Hearing positive reports about a projected increase in fall enrollment and significant growth in fundraising, Ouachita Baptist University’s Board of Trustees also adopted a 2017-18 budget and approved five-year enrollment goals during their June 8 summer meeting on campus.
Noting that “we’re continuing to think about the future of Ouachita,” President Ben Sells emphasized that “growing and strengthening the university – dreaming a larger dream for Ouachita – requires considerable work by faculty, staff and trustees and significant support by alumni and friends.”
Citing Ouachita’s “focus on fostering a love of God and a love of learning in our students,” he added, “We’re focusing on six emerging Strategic Directions for the benefit of the students we’re called to serve and to best prepare them to serve the purposes of God in their generation – in their families, careers, communities and churches.”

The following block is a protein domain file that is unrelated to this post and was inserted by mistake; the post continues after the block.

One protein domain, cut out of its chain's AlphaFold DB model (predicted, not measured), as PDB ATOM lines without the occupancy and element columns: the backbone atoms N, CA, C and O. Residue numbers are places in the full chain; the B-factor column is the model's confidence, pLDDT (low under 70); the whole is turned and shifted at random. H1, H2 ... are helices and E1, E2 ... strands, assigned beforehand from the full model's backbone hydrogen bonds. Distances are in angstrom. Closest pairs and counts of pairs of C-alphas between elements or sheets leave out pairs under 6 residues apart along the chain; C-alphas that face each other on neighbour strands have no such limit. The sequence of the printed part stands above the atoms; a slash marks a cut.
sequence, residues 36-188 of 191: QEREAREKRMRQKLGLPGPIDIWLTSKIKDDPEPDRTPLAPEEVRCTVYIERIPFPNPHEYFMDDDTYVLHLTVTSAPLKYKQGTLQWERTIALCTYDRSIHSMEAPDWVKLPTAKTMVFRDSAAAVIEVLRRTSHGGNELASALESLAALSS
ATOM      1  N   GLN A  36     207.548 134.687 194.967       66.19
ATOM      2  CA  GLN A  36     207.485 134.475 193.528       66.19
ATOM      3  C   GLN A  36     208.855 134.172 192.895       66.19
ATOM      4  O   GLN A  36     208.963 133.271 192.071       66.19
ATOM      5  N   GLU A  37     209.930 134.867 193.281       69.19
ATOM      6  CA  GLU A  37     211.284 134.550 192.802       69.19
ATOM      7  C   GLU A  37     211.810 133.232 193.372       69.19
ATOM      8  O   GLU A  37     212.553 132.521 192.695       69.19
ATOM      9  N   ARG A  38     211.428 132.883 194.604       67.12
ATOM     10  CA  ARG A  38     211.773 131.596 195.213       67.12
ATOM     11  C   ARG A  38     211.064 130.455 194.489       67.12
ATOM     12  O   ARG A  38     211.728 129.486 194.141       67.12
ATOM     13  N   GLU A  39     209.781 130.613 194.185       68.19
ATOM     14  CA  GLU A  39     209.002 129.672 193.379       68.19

The University Planning Committee, in cooperation with trustees, faculty and staff, has been working toward the completion of a five-year strategic plan scheduled to be considered by the full trustee board later this year. As part of their June meeting, trustees reviewed key priorities related to the Planning Committee’s interim report.
The report’s six proposed Strategic Directions for the university include: Sustain Christ-centered identity, support committed faculty and staff, grow undergraduate enrollment to capacity, ensure transformative learning experiences, develop graduate and innovative programs and strengthen partnerships with alumni and friends.
According to President Sells, who chairs the Planning Committee, the planning process has included listening sessions with each of Ouachita’s academic schools and administrative departments, meeting with several of the university’s advisory councils and six workgroups that are developing draft goals for each of the six Strategic Directions.